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Arc de Triomphe

There is no doubt that everyone visiting Paris for a vacation is going to want to get a great shot in front of the world’s most famous Arch for Instagram.

The Arc de Triomphe Paris, the most monumental of all triumphal arches, was built between 1806 and 1836. Even though there were many modifications from the original plans (reflecting political changes and power struggles), the Arch still retains the essence of the original concept which was a powerful, unified symbol for France.

The Arc de Triomphe stands at the center of the Place Charles de Gaulle, also known as the “Place de l’Étoile”. It’s located at the western end of the Champs-Élysées. The arches whole decorative style is entirely of the tradition of sculpture from the first half of the nineteenth century.

The triumphal arch is in honor of those who fought for France (and in particular, those who fought during the Napoleonic wars). Engraved on the inside and at the top of the arch are all of the names of the generals and wars fought. There are inscriptions in the ground underneath the vault of the arch which include the Tomb of the Unknown Soldier from World War I where  the Memorial Flame burns and have made the Arc de Triomphe Paris a revered patriotic site. 

The monument is considered the linchpin of the historic axis (L’Axe historique) — a sequence of monuments and grand thoroughfares on a route which stretches from the courtyard of the Louvre Palace to the outskirts of Paris.

Groups, friezes, figures and beys-reliefs are the signature works of James Pradier, Antoine Etex and Jean-Pierre Cortot. But there is no question that the most celebrated sculpture is the work of Francois Rude: La Marseillaise.

The Arc de Triomphe stands 49.5 m (162 ft) tall, 45 m (150 ft) wide and 22 m (72 ft) deep. The vault is 29.19 m (95.8 ft) high and 14.62 m (48.0 ft) wide. The smaller vault is 18.68 m (61.3 ft) high and 8.44 m (27.7 ft) wide.

The Arc de Triomphe Paris’ Memorial Flame

Two years after the exhumation of the Unknown Soldier, journalist and poet Gabriel Boissy launched the idea of a Memorial Flame, which immediately received enthusiastic public approbation. With active support from Andre Maginot then Minister of War), Leon Berard (Minister of State Education), and Paul Leon (Director of Fine Arts), the project advanced rapidly.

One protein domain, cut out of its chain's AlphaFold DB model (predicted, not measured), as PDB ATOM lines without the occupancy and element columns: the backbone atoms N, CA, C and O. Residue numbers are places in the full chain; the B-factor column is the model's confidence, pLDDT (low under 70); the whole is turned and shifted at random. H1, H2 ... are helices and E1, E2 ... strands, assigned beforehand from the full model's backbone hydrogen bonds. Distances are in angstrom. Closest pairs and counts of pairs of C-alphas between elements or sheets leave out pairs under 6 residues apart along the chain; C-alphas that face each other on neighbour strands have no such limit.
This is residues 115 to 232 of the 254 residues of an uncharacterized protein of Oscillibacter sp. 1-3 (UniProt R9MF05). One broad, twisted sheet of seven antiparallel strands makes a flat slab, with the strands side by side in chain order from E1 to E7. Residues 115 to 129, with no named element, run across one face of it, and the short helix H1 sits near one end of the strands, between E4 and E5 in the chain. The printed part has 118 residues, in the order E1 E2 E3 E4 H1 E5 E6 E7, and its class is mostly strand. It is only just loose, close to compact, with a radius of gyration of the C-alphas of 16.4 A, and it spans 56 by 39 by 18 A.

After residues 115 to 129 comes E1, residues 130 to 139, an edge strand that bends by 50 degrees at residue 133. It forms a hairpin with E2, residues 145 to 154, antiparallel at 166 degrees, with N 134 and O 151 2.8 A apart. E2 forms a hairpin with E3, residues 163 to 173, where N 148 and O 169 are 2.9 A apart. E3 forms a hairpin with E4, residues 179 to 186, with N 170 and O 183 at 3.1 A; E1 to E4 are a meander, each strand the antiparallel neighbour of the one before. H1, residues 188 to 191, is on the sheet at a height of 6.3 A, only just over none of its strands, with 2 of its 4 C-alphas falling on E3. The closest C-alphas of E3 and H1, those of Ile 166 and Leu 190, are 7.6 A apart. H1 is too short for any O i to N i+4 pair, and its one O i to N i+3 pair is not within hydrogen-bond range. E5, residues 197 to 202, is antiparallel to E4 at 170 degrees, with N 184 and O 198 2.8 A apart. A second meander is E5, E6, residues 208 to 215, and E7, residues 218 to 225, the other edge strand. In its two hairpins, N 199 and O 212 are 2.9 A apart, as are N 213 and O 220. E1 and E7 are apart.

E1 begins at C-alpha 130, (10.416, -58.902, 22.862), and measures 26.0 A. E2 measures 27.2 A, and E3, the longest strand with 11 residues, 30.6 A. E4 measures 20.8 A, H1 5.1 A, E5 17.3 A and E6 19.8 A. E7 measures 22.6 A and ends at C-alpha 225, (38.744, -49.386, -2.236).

Edgar Brandt, a wrought iron craftsman, was selected to execute the torch, designed by architect Henri Favier: a circular bronze shield at the center of which opened a cannon muzzle from which radiated a frieze of swords. On 11 November 1923, surrounded by a multitude of former combatants, Maginot ignited the flame for the first time. Since that moment, the flame has never been extinguished.

A daily ritual pays tribute to the Great Dead: each evening, at six-thirty, a flame is rekindled by one of the nine hundred associations of former combatants regrouped under the association La Flamme sous l’Arc de Triomphe. During the Occupation, this daily kindling rite was performed unperturbed. On 26 August 1844 at three o’clock in the afternoon, before descending triumphantly down to Champs-Elysees within liberated Paris, general Charles de Gaulle came to lay down the white-flowered Cross of Lorraine on the Tomb of the unknown Soldier. Since then, the Arc de Triomphe has provided the framework for all great national celebrations: 11 November, 8 May, and, of course, the national fete of 14 July.

So when you are visiting Paris and visit this Arch, let it bring you back in time.